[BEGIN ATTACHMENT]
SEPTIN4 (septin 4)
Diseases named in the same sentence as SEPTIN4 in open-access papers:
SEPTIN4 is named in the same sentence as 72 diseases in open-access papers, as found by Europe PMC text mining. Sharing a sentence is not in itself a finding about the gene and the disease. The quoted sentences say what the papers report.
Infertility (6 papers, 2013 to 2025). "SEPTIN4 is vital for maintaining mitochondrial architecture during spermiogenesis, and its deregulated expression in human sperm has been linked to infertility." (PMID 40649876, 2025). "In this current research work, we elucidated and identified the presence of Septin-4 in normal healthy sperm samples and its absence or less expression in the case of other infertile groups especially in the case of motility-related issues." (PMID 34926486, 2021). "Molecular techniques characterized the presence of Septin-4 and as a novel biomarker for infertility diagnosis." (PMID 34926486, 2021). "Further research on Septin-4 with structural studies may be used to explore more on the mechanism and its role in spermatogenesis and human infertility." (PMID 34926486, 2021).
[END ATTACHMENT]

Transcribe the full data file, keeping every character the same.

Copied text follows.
SEPTIN4 (septin 4)
Diseases named in the same sentence as SEPTIN4 in open-access papers:
SEPTIN4 is named in the same sentence as 72 diseases in open-access papers, as found by Europe PMC text mining. Sharing a sentence is not in itself a finding about the gene and the disease. The quoted sentences say what the papers report.
Infertility (6 papers, 2013 to 2025). "SEPTIN4 is vital for maintaining mitochondrial architecture during spermiogenesis, and its deregulated expression in human sperm has been linked to infertility." (PMID 40649876, 2025). "In this current research work, we elucidated and identified the presence of Septin-4 in normal healthy sperm samples and its absence or less expression in the case of other infertile groups especially in the case of motility-related issues." (PMID 34926486, 2021). "Molecular techniques characterized the presence of Septin-4 and as a novel biomarker for infertility diagnosis." (PMID 34926486, 2021). "Further research on Septin-4 with structural studies may be used to explore more on the mechanism and its role in spermatogenesis and human infertility." (PMID 34926486, 2021).